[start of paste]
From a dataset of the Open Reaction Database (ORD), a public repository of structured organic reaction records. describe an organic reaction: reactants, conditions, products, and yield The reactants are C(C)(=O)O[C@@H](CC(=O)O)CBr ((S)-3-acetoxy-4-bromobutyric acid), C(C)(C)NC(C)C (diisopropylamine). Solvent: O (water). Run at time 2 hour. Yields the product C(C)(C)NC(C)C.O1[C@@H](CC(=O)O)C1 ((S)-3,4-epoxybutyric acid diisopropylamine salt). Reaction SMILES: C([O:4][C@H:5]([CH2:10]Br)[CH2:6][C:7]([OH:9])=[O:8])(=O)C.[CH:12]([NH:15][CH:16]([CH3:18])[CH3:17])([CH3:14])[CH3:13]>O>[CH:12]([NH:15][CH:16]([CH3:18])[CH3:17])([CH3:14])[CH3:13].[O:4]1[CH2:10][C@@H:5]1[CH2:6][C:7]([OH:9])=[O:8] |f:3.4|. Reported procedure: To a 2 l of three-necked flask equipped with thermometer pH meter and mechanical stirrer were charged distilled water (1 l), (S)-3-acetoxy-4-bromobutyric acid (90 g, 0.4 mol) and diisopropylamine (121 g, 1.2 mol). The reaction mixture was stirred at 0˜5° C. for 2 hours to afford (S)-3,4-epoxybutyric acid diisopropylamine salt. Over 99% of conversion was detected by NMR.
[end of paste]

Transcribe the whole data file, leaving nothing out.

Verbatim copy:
From a dataset of the Open Reaction Database (ORD), a public repository of structured organic reaction records. describe an organic reaction: reactants, conditions, products, and yield The reactants are C(C)(=O)O[C@@H](CC(=O)O)CBr ((S)-3-acetoxy-4-bromobutyric acid), C(C)(C)NC(C)C (diisopropylamine). Solvent: O (water). Run at time 2 hour. Yields the product C(C)(C)NC(C)C.O1[C@@H](CC(=O)O)C1 ((S)-3,4-epoxybutyric acid diisopropylamine salt). Reaction SMILES: C([O:4][C@H:5]([CH2:10]Br)[CH2:6][C:7]([OH:9])=[O:8])(=O)C.[CH:12]([NH:15][CH:16]([CH3:18])[CH3:17])([CH3:14])[CH3:13]>O>[CH:12]([NH:15][CH:16]([CH3:18])[CH3:17])([CH3:14])[CH3:13].[O:4]1[CH2:10][C@@H:5]1[CH2:6][C:7]([OH:9])=[O:8] |f:3.4|. Reported procedure: To a 2 l of three-necked flask equipped with thermometer pH meter and mechanical stirrer were charged distilled water (1 l), (S)-3-acetoxy-4-bromobutyric acid (90 g, 0.4 mol) and diisopropylamine (121 g, 1.2 mol). The reaction mixture was stirred at 0˜5° C. for 2 hours to afford (S)-3,4-epoxybutyric acid diisopropylamine salt. Over 99% of conversion was detected by NMR.